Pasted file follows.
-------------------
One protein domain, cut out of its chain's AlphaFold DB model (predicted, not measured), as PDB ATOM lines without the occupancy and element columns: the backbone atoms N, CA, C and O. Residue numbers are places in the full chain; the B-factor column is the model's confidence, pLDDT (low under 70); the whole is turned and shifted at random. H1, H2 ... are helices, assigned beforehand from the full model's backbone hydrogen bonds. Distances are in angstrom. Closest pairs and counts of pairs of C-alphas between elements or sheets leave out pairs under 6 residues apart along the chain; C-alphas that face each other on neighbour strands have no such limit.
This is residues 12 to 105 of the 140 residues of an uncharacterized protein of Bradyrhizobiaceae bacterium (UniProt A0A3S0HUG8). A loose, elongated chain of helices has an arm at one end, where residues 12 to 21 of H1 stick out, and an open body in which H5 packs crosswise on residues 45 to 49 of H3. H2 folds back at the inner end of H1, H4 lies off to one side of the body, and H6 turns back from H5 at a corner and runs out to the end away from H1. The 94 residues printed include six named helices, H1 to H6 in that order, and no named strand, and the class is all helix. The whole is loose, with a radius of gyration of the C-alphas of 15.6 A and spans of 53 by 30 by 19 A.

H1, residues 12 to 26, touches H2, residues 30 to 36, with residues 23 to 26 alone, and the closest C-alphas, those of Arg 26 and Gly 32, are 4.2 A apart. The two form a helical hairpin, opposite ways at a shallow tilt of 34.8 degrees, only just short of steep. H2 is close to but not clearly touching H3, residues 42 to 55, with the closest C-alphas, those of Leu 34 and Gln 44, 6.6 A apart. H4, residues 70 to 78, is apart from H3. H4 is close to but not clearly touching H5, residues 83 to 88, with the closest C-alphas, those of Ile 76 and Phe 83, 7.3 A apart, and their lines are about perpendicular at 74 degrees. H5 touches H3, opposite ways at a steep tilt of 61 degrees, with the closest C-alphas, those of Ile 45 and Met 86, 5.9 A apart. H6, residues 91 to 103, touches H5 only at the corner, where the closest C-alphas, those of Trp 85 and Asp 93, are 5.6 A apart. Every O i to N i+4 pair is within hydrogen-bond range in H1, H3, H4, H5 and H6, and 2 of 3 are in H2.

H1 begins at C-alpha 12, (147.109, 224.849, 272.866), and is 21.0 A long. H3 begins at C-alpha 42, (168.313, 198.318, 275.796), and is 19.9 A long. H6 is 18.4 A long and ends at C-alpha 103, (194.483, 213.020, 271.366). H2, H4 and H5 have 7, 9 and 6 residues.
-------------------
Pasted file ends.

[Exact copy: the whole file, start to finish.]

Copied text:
One protein domain, cut out of its chain's AlphaFold DB model (predicted, not measured), as PDB ATOM lines without the occupancy and element columns: the backbone atoms N, CA, C and O. Residue numbers are places in the full chain; the B-factor column is the model's confidence, pLDDT (low under 70); the whole is turned and shifted at random. H1, H2 ... are helices, assigned beforehand from the full model's backbone hydrogen bonds. Distances are in angstrom. Closest pairs and counts of pairs of C-alphas between elements or sheets leave out pairs under 6 residues apart along the chain; C-alphas that face each other on neighbour strands have no such limit.
This is residues 12 to 105 of the 140 residues of an uncharacterized protein of Bradyrhizobiaceae bacterium (UniProt A0A3S0HUG8). A loose, elongated chain of helices has an arm at one end, where residues 12 to 21 of H1 stick out, and an open body in which H5 packs crosswise on residues 45 to 49 of H3. H2 folds back at the inner end of H1, H4 lies off to one side of the body, and H6 turns back from H5 at a corner and runs out to the end away from H1. The 94 residues printed include six named helices, H1 to H6 in that order, and no named strand, and the class is all helix. The whole is loose, with a radius of gyration of the C-alphas of 15.6 A and spans of 53 by 30 by 19 A.

H1, residues 12 to 26, touches H2, residues 30 to 36, with residues 23 to 26 alone, and the closest C-alphas, those of Arg 26 and Gly 32, are 4.2 A apart. The two form a helical hairpin, opposite ways at a shallow tilt of 34.8 degrees, only just short of steep. H2 is close to but not clearly touching H3, residues 42 to 55, with the closest C-alphas, those of Leu 34 and Gln 44, 6.6 A apart. H4, residues 70 to 78, is apart from H3. H4 is close to but not clearly touching H5, residues 83 to 88, with the closest C-alphas, those of Ile 76 and Phe 83, 7.3 A apart, and their lines are about perpendicular at 74 degrees. H5 touches H3, opposite ways at a steep tilt of 61 degrees, with the closest C-alphas, those of Ile 45 and Met 86, 5.9 A apart. H6, residues 91 to 103, touches H5 only at the corner, where the closest C-alphas, those of Trp 85 and Asp 93, are 5.6 A apart. Every O i to N i+4 pair is within hydrogen-bond range in H1, H3, H4, H5 and H6, and 2 of 3 are in H2.

H1 begins at C-alpha 12, (147.109, 224.849, 272.866), and is 21.0 A long. H3 begins at C-alpha 42, (168.313, 198.318, 275.796), and is 19.9 A long. H6 is 18.4 A long and ends at C-alpha 103, (194.483, 213.020, 271.366). H2, H4 and H5 have 7, 9 and 6 residues.